“Alternative varietals are really bringing Heathcote a second wave of fame,” she says. “People think Heathcote is only a certain style of shiraz, but you can get all sorts of styles here. It’s such a big GI – from the top to the bottom it’s three weeks in ripening. There are lots of different styles in geography and winemaking.”
Narelle King of Tar & Roses.
That arinto does not come from Chalmers, but it’s one of the few non-French varietals in Heathcote that doesn’t. The family-owned grower/producer has 27 mostly Italian varietals planted in the region, which Kim Chalmers describes as both “a risk and an exciting adventure”.
Chalmers was Australia’s first import of nerello mascalese, a Sicilian red that’s ascending towards rock-star status due to its incredible value and earthy, floral notes.
Kim says it took 10 years to get virus-free cuttings with the right DNA profile. The nerello vineyard is planted on the Mount Camel ridge, although the aim is not to simulate growing conditions of the grape’s natural habitat.
Kim says there are two ways to introduce foreign grape varietals. “You can either replicate the environment or break the rules – it’s about looking at the vines and the site, and thinking this might not make sense on paper, but it could be really great,” she says.
It’s for this reason that Chalmers’ pecorino, first released in 2018, doesn’t taste like pecorino from Italy’s east coast, where it makes a firm, minerally white. Instead, the Heathcote-grown pecorino is full-bodied, with nectar and bee’s wax notes. “It’s the thick skin and high acid, with an unexpected bonus – Heathcote’s rich and volcanic soils gave us a texture we weren’t expecting,” Kim says.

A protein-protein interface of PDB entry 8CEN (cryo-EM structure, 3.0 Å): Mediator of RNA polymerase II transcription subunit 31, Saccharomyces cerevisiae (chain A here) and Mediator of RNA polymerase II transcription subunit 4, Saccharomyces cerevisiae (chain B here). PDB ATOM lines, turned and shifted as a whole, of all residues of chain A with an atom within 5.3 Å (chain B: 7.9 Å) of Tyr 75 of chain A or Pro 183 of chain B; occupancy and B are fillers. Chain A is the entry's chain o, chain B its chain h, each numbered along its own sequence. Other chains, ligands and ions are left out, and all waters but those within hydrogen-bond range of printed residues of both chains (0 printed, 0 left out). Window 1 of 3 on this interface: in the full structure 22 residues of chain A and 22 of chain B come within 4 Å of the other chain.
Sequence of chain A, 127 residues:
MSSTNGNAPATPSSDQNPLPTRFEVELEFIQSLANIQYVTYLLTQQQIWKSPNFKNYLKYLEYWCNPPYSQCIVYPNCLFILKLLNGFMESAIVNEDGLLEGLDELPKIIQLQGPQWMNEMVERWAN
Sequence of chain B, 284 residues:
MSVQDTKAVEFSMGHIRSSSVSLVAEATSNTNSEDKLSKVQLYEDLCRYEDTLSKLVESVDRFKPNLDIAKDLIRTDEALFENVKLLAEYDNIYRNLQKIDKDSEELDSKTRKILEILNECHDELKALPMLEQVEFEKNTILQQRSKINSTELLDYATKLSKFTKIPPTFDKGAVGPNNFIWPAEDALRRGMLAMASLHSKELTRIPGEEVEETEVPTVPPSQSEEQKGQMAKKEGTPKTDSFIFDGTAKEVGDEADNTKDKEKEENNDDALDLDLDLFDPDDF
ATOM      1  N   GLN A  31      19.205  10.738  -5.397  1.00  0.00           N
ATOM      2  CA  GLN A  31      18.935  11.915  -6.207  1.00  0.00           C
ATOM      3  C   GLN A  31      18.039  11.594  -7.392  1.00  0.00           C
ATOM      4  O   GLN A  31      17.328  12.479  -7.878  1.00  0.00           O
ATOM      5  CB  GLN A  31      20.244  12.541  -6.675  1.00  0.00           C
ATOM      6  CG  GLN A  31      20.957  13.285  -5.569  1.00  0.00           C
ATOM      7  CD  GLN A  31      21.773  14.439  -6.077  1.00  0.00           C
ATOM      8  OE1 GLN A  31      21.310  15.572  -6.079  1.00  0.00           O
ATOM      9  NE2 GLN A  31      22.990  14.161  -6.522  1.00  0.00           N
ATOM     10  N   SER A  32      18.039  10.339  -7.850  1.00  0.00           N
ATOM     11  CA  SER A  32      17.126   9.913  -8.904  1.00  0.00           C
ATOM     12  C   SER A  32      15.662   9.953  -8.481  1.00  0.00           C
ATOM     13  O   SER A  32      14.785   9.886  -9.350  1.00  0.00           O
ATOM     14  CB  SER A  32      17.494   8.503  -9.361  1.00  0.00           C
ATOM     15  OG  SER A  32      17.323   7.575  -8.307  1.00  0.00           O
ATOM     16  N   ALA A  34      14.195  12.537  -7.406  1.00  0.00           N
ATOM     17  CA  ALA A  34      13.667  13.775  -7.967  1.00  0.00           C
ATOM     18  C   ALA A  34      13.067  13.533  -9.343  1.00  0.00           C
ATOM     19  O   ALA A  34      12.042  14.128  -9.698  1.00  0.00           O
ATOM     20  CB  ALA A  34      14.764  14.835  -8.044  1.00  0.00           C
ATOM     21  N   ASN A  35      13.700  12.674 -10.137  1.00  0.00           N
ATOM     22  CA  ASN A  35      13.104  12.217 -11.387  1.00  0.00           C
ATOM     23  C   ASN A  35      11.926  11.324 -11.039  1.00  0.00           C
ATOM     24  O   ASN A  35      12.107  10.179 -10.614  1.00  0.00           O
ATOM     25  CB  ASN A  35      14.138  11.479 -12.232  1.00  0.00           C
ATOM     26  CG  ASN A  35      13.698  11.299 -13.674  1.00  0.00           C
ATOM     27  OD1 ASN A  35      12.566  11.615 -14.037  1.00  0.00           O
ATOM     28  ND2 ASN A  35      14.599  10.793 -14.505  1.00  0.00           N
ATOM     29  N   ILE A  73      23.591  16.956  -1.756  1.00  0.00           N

Due to Chalmers’ ambitious import schedule, you’ll see “Heathcote” on the label of many bottles not produced within the GI. They sell fruit to 75 different Australian producers in quantities ranging from 300 tonnes to 500kg, the latter mostly going to smaller producers that sell to restaurants and independent bottle shops. “We give a lot of up-and-coming winemakers something interesting to get them started,” Kim says.
Tim Sproal is one such winemaker, although he goes one step further and adds the nearest town to the label, too. “Subregionality is really important,” he says. Tim, a self-trained winemaker who set up his lo-fi label Minim in 2011, grows his own shiraz in Metcalf, which is on the cooler southern end of the Heathcote GI.
Tim started buying fruit from Chalmers’ northern Colbinabbin vineyard in 2015. “I found that, particularly with their fiano and nero d’avola, the fruit is perfectly ripe, but with so much natural acid.” Tim, who never adjusts his wines with acid, was surprised to see such a great acid profile from Heathcote’s warmer top end. “It turns out that if you plant the right varieties, you get beautifully balanced, varietally sound, but still powerful wines.”
This article first appeared in Halliday magazine. Become a member to receive the print publication as well as digital access.